spring an underappreciated historic location in Loudoun County could have a
state historical marker thanks to the efforts of seventh grade social science
students at Farmwell Station Middle School.
year, social science teacher Jay Dodson received a $1,500 grant from the
Loudoun Education Foundation (LEF) to conduct a One to the World project
through which students would research a person, event or location associated
with the civil rights movement in Loudoun County; write the wording for a
Virginia Historical Highway Marker describing this person, event or place;
apply to the Virginia Department of Historic Resources to approve the marker;
and, finally, have a marker erected.
the World projects seek to make learning more authentic for students by creating
a product or service that can be shared with the community.
teams of seventh-graders put forth proposed markers after conducting research
and composing a presentation on their neglected moment in history. On
Wednesday, November 2nd, nine of the teams presented their work to a panel of
judges – Loudoun County Public Schools (LCPS) Supervisor of Social Science and
Global Studies Bill Brazier; LCPS Public Information Officer Wayde Byard; Laura
Christiansen, curator of manuscripts at Thomas Balch Library; technology resource
teacher Carol Wenger; and social sciences teacher Erik Sassak. (Thomas Balch
library served as a source for primary research for many of the students.) The
judges were tasked with narrowing the projects down to two, which will be
submitted to the Virginia Department of Historic Resources by December 1st.
projects were underway, Dodson said they morphed into a personalized learning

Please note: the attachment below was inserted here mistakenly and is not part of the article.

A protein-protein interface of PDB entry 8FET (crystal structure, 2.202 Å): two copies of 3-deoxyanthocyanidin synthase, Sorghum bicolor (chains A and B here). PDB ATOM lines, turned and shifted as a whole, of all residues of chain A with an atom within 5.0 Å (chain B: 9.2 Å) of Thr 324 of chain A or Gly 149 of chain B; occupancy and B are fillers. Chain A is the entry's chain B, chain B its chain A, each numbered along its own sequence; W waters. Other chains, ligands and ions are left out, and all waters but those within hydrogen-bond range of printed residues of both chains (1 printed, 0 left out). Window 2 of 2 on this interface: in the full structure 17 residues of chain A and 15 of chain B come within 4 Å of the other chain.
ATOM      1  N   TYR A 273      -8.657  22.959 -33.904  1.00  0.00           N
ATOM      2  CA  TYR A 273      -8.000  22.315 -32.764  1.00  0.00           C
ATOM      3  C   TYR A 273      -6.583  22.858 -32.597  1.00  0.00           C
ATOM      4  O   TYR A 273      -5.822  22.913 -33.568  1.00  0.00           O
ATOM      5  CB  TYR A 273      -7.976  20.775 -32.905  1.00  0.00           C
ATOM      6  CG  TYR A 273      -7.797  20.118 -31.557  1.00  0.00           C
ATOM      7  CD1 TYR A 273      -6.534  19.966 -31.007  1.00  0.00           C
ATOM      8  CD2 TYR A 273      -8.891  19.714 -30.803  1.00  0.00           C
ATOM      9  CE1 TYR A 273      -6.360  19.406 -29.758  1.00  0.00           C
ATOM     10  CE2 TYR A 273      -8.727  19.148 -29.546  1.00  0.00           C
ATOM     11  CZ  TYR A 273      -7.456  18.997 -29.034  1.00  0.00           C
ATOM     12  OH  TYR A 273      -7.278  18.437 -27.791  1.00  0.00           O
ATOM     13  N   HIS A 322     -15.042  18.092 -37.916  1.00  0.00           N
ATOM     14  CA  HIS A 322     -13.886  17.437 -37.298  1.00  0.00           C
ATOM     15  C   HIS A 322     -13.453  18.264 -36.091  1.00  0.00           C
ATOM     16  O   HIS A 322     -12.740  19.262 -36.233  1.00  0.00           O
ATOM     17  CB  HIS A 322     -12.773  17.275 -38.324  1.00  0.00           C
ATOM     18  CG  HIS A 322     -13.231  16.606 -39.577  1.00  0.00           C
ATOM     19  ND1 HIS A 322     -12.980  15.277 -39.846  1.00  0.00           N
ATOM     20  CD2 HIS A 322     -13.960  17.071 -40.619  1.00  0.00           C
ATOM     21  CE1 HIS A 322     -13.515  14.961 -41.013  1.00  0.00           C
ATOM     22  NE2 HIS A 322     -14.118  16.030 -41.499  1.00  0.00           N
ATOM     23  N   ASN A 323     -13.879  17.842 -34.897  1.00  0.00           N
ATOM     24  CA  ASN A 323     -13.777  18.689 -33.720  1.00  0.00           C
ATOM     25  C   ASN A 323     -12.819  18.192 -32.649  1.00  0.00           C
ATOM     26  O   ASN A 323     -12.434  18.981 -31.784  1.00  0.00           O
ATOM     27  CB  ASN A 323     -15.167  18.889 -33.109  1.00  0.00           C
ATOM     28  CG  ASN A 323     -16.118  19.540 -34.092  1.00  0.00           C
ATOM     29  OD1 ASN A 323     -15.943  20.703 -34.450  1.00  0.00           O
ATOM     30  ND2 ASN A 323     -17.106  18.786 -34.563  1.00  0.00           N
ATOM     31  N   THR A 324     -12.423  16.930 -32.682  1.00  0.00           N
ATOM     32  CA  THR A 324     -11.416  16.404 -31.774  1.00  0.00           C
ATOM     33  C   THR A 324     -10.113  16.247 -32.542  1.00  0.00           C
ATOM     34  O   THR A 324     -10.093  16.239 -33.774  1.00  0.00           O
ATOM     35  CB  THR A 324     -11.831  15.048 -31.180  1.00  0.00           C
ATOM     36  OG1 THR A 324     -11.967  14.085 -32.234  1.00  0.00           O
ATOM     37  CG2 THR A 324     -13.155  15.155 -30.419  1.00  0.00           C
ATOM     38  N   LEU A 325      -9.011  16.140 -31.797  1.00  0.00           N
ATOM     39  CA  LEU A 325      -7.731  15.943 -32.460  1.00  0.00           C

experience. Many students found other areas of history they thought had been
neglected and designed projects reflecting their research.
following projects were considered by the judges:
- Three teams researched
the Ashburn Colored School, which educated African-American students from 1892
until the late 1950s. The former school was recently vandalized and became the
object of a community renovation effort.
- The Leesburg Firemen’s
Pool, which was filled in during the 1960s when it was faced with
- A marker to
commemorate the 1930 drought, which devastated crops and caused three major
rivers (the Potomac, Rappahannock and Rapidan) to virtually dry up. The team
suggested their marker be placed near the Point of Rocks Bridge to give it
- The Goose Greek
Bridge; one of the last stone-arch bridges in Virginia. During the Civil War
Battle of Upperville in 1863, the bridge was a key strategic point.
- The Second Street
School in Waterford was a school for African-American students, a house of
worship and an alleged stop on the Underground Railroad that took runaway
slaves to freedom.
- A prisoner of war camp
just outside of Hamilton housed German prisoners who helped harvest crops
during the manpower shortage near the end of World War II.
- Nichols Hardware in
Purcellville, a business founded in 1914 and run uninterrupted since. This
store is emblematic of Loudoun’s mercantile past.
judges decided the two projects that would be submitted to the Virginia
Department of Historic Resources for consideration would be the Ashburn Colored
School and Leesburg Firemen’s Pool. (The three teams that researched the
Ashburn Colored School will be merged into one for their presentation.) Dodson
said the LEF Grant, supplemented by funds from Farmwell’s PTA, has provided the
$1,830 necessary to cast and place one historic marker.
are considering a project that could raise funds for two markers if both are
accepted by the Department of Historic Resources. Students will find out if
their marker(s) has been approved February 1st. Dodson said the hope is to
install the new marker in May.